Industry takes stock as Woolies crashes out

The industry offers its opinion on the demise of the retail giant and its effect on toys.
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Fears over bad debts, concern over soaring credit insurance premiums, worry about who will pick up lost orders and speculation about a resulting shift in consumer shopping patterns, are some of the issues facing the toy trade following Woolworths’ slide into administration.

There are some, however, who still believe that with help, the retailer will resurface as a slimmer, profitable business. A number of parties have logged interest in buying the chain, suggesting a reversal of fortune may yet be on the cards.

Mattel’s general manager David Allmark commented: “The news, whilst disappointing, was not unexpected to Mattel UK. It has been clear for a number of months that Woolworths were experiencing significant trading difficulties across a number of their businesses.“

Despite scaling back on the levels of stock they were supplying to Woolworths, however, the toy industry will inevitably lose on some level.

Peter Brown, managing director of Flair said: “We have bad debts of about £700,000 this year [2008]. The demise of Woolworths and Youngsters has cost us a lot of money. Luckily we have credit insurance to reimburse us.”

Brown sees a heavy reliance on insurers creating a potential problem for the future, though, and continued: “The economic situation and the casualties that have resulted will inevitably mean premiums for credit insurance will go up and this is a problem the toy industry will have to face in 2009, along with rising costs in a number of other areas.”

German insurance group, Euler Hermes has said that it is expecting to lose up to u52 million (£44.2 million) this quarter.
The announcement stunned analysts, who had been expecting a fourth-quarter profit of about u18 million. The insurer recorded a net income of u152 million in the first nine months of the year.

There have also been reports that many toy companies aren’t covered by their insurance policies and if Woolworths does not manage to return to trading, it has been said that suppliers could be set to lose millions.

Many see the retailer’s demise as a sign that there will be changes in consumer shopping habits.

Darrell Jones, marketing director of Bandai said: “We expect some of the business to move to the supermarkets and online, but unfortunately a good deal of the business may just be lost and never recovered.”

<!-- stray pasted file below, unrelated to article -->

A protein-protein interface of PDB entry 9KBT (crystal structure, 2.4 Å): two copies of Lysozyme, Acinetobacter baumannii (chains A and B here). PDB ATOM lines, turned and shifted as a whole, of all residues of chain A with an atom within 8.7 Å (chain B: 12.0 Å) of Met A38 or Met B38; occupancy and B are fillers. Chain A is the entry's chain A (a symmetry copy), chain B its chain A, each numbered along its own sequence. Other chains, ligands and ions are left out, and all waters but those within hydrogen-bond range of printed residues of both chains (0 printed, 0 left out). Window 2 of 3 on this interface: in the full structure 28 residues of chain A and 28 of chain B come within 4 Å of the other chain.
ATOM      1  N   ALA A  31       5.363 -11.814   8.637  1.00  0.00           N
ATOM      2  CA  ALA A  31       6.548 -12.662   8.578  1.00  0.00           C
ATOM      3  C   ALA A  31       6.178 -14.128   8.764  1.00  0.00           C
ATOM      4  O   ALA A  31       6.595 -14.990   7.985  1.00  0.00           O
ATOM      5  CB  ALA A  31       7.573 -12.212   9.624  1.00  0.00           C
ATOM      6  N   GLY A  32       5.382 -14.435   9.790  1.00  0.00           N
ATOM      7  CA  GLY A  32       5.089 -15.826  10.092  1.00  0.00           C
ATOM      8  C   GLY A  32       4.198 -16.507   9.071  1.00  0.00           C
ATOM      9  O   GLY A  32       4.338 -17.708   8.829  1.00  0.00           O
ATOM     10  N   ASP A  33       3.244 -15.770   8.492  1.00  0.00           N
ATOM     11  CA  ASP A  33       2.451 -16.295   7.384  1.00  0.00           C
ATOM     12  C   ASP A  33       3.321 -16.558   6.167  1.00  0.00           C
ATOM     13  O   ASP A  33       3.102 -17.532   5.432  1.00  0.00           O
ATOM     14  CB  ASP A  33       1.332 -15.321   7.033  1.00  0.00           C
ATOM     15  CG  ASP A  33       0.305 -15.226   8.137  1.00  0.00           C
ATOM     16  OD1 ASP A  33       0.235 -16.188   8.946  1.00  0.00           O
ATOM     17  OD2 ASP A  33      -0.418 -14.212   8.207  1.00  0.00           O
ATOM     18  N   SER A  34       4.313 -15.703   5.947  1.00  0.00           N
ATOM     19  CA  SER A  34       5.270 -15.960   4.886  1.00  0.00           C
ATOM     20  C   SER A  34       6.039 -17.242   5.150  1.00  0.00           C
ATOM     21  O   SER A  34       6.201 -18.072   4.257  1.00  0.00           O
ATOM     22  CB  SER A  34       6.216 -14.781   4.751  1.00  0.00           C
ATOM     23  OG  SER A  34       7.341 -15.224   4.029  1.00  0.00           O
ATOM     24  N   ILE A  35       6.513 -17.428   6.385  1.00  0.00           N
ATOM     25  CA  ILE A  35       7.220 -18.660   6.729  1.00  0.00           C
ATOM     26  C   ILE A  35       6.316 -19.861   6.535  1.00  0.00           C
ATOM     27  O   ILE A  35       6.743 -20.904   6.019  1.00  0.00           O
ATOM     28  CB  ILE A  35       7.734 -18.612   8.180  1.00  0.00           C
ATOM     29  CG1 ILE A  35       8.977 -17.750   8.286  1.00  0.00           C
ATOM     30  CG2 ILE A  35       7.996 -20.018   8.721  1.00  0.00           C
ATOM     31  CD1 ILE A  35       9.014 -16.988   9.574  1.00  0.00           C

Jones continued: “If tough trading continues on the High Street I think Woolies could be the first of many casualties. I think we will see consumers increasingly moving to the ‘discounters’ and online, forcing more well-known brands to disappear from the High Street.”

Nick Austin, MD of Vivid Imaginations also expects to see a number of adjustments in a post-Woolies retail environment. He explained: “Firstly, the consumer will have less choice and convenience. Secondly, some small towns will lose their shopper footfall if their local Woolworths does not re-open.

“Thirdly, there will be some immediate winners at retail level. Local indies and other High Street operators will inevitably hoover up market share left if Woolworths stores do not re-open in certain towns.”

Allmark concluded: “Clearly the impact of Woolworths going into administration is significant to the toy industry. Their toy representation has been a cornerstone of their merchandise offering for 99 years and it would be remiss to suggest that potentially we will not be impacted by the lack of visibility and scale they offer within the High Street.

“However, Mattel UK is mindful that as part of the administration selling off process, a new opportunity could be created to satisfy the clear market opportunity that exists. The toy proposition was not the reason Woolworths failed to succeed as a retail platform.”

On the retail side of the toy industry, TRA chairman and MD of The Entertainer Gary Grant sees a bright future for the retailer despite its troubles and expects its fortunes to be turned around. He said: “Many industries, toys included, would be worse off without Woolworths, so I expect something will be done to turn what was an unprofitable chain into a profitable business once again.

“There is much debate about how this might be achieved – perhaps it will be that 400 stores is a viable number and the current number of 820-odd isn’t, but whatever decision is made, if it saves the chain, it’s good news for all of us.

“For the 30,000 people who have been fearing for their jobs, I am relieved that there will be a future for all of them.

“Woolworths is being responsible and implementing measures such as removing gift vouchers from stores, so that customers aren’t left with unusable gifts. All staff were also paid at the end of the month [November] and hopefully something can be worked out going forward.”

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